April 19, 2019 Poetry , POETRY / FICTION

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Mark Tarren




When We Had Faces



In the world before of bearskin

and tusk

we sang across this map

of water

the music of stone, rock

rib and bone.


Where we touched the world.


Hands placed with locked

fingers within paper

pen and typewriter,

burning before


the hand that


bludgeoned the skull

and blinded the eye


cut out the tongue

and swallowed the ink


slit the wrist

and chained the foot.


All kings will fall,

their statues of

carved head, chest and

fist will sink before the sea.


We without sight

still have tears.


We without ears

will still sing.


Wolves have no howl

where there is no wind.


For there is violence in the silence


where our words will shake the world.









There were things he couldn’t talk about.


The day he took shelter in a church

from the rain

and silently watched the blood

drip from his hands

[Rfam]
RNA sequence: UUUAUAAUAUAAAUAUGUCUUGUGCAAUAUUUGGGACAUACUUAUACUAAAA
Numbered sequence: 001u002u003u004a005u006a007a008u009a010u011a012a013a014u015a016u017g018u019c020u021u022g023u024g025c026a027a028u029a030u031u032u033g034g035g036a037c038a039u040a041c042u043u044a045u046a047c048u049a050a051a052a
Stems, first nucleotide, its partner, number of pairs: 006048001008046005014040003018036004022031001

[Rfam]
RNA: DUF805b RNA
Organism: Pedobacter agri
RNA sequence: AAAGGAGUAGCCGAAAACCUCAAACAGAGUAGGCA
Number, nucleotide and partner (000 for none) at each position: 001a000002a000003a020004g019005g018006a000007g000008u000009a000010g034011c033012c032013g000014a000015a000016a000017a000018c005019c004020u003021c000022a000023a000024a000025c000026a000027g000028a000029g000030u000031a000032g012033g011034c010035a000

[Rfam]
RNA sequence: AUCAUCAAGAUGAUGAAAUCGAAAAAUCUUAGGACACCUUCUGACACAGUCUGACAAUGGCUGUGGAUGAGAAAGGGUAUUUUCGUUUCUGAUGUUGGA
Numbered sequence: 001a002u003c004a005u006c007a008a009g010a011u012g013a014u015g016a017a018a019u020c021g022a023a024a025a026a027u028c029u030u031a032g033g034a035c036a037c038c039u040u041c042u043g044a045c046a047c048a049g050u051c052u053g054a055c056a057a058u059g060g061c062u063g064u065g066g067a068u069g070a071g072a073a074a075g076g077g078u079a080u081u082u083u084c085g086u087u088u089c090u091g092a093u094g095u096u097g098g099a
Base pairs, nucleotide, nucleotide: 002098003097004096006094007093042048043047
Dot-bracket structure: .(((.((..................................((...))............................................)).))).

to the pew,

then to the floor.


This small intimacy was

his own sacrament

provided to him by

the death of another.


The terrible grace of war.


The night spent in a burnt out village

under the gun metal sky.

In what once was somebody’s home,

outside lay the torso of a small child.


And he cannot wash his hands.


On the train home at dusk

as the shadows fall across

the beautiful face of a small boy,

this small sacred icon

he was spared to view.


And his hands won’t stop trembling.


As he places the cold metal

inside his mouth

and rests it against his lips,

he thinks of that beautiful face

of the small boy

and the gentle rocking of the train,

and that country church long ago.


His own sacrament,

provided to him by

the death of another.


The terrible grace of war.






Mark Tarren

Mark Tarren is a poet and writer based in Queensland, Australia.

His poems have appeared or are forthcoming in various literary journals including The Blue Nib, Poets Reading The News, Street Light Press, Spillwords Press and The New Verse News.

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